I've tried surfing once before with a friend, but couldn't do much. So, the last 3 days in Costa Rica were devoted to trying to get the most of local waves. It is discouraging - realizing you know what to do, but body doesn't cooperate, white water throwing you off the board, thighs red and blistered from grasping the board begging for rest and aloe.
The no pain no gain deal want the worst though. The embarrassment of having to practice with the huge boat-like learners board was. Mind kept screaming "you're a bodybuilder, why must this take so long to figure out!? You're strong and adept!" The more I let the ego talk, the harder it was to stand up. The more I reminded myself to put the head down and paddle like it's the last wave of the day, the swifter my body, the board and the wave became one.
By day 3, I had *somewhat* started to get it. Humbly practicing a new sport is infuriating - like riding a bike or lifting. Coach yells at you, points out mistakes, you set to correct on the next try yet repeat them all over again. Realizing most good surfers grew up on the water doesn't help. That doesn't mean, I can't learn it too. It's never too late.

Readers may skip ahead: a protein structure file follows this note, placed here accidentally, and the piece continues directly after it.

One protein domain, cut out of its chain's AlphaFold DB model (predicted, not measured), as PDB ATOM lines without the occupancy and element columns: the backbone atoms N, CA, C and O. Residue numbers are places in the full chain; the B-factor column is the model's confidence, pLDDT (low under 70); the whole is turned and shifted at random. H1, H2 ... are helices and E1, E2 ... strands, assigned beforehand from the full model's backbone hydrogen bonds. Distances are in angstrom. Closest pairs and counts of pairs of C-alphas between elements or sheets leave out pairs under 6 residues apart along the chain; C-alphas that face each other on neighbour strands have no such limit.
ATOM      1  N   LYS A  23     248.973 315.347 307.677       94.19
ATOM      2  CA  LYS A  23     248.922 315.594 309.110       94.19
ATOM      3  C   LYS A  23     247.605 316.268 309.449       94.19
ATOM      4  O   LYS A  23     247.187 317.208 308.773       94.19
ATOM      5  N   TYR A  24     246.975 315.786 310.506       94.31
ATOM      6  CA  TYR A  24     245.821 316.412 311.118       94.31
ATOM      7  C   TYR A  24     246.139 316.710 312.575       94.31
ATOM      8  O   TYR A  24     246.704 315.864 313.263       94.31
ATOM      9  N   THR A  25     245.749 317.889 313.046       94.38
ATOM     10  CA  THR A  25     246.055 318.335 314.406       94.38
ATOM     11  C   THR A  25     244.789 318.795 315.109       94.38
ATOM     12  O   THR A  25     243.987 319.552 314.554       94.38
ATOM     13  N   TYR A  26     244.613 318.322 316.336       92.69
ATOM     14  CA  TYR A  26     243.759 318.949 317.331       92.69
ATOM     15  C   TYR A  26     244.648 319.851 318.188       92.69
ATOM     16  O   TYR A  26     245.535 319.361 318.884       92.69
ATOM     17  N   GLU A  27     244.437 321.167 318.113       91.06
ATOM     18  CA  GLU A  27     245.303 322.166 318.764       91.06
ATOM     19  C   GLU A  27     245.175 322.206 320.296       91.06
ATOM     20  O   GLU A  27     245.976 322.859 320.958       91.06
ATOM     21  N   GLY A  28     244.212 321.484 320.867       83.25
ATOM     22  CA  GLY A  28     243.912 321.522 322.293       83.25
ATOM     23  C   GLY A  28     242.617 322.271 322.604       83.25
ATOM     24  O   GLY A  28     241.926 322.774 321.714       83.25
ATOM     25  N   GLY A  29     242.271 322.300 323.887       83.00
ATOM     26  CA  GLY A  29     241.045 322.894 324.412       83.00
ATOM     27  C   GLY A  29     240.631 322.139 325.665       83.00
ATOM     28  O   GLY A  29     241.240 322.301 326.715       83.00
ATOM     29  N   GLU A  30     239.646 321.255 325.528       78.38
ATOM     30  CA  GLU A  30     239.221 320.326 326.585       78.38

The last few days also made me appreciate the craft of patient coaching due to being on the other side - a trainee. I don't give myself enough credit for training beginners in the gym , and maybe should! True - most lifters can explain a good squat / bench / deadlift form, but not many stay there tweaking tiny things that will grow a new lifter to the next level, and giving a pat on the shoulder when the client is mentally and physically exhausted. Same with surfing: gently tweaking feet placement, body tilt and center of gravity allowed me control the ride better with time.